As far back as the 1950’s chemical additives began making their way into our foods as a way to extend shelf life and ‘freshness’ of food products. The aim of these processes was to kill off unwanted bad bacteria in the food. However in addition to killing off bad bacteria; these processes also cause the good bacteria that are essential for our health, to die.
This decrease of beneficial bacteria in our food has lead to the decrease of beneficial bacteria in our gut. A gut with a low population of beneficial bacteria increases our chances of health problems, such as:
• Food allergies
• Low libido
• Digestion problems
• Lowered immune system
• Skin Rashes
• Joint and muscle pain
Today, too many people are choosing to eat overly processed and devitalized foods, with artificial additives, loads of sugar and MSG. All these foods place a huge demand on our digestive systems and digestive enzymes. Our bodies were not designed to eat foods so highly processed and full of chemicals, we were designed to eat a varied diet which includes food eaten in its natural state, with lots of beneficial bacteria, enzymes, vitamins and nutrients. Beneficial bacteria or PROBIOTICS, as they are now referred to, keep the intestinal function healthy, assists in the digestion of necessary nutrients making them more absorbable, keeps the immune system strong and helps prevent disease causing bacteria which if build up, would lead to a large number of autoimmune diseases. It’s also important to note that antibiotics destroy all good bacteria, along with the bad bacteria, so after any course of antibiotics an increase in Probiotics is essential.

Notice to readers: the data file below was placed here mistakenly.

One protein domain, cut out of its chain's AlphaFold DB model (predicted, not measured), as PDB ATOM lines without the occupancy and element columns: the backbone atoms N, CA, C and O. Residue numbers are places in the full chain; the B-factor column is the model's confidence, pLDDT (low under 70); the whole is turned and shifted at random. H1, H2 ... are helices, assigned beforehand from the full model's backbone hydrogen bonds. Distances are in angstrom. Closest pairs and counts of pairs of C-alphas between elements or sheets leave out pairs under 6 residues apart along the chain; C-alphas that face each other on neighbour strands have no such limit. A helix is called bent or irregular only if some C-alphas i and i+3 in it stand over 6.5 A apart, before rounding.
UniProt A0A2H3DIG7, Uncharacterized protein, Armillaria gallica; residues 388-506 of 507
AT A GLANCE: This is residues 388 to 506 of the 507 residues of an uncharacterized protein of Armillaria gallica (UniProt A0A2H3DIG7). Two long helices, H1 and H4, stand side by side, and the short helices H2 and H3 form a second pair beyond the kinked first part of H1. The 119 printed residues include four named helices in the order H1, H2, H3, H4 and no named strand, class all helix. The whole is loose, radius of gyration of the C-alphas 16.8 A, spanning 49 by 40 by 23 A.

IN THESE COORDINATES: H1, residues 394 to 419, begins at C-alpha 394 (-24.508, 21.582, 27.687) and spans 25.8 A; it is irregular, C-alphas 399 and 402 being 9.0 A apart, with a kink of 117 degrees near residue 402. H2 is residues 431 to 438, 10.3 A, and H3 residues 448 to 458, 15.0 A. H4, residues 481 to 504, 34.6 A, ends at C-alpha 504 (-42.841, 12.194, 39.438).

In order to maximally absorb nutrients your gut also needs digestive enzymes. Enzymes are rich in raw, organic fruits and vegetables and grass fed hormone free meat, so if you eat a lot of these foods your body should good to do. However, if you want to up the ante, natural sources of good digestive enzymes are fruits and vegetables. I recommend raw, organic, vine-ripened fruits and vegetables. Together probiotics and enzymes attack the nutrients in food (mixing, mashing and digesting), if you’re gut is alive with them, you’re body is able to absorb even more of the nutrients from the good, healthy, living food you are eating (with out probiotics and enzymes the food and its nutrients will pass on through). Most people these days are missing out on nutrient absorption because they are walking around with more bad bacteria than good. There are two major reasons for this:
1- Bad bacterial growth is promoted through consuming sugar
b. Processed Foods
2- Good bacteria is not replenished daily through diet
a. Cultured or fermented vegetables (hello sauerkraut! Raw chicory root, artichokes, dandelion greens, garlic and bananas)
b. Kefir (primally OK)
c. Kombucha (lots of sugar, watch out for this one)
d. Raw apple cider vinegar
e. Probiotic supplementation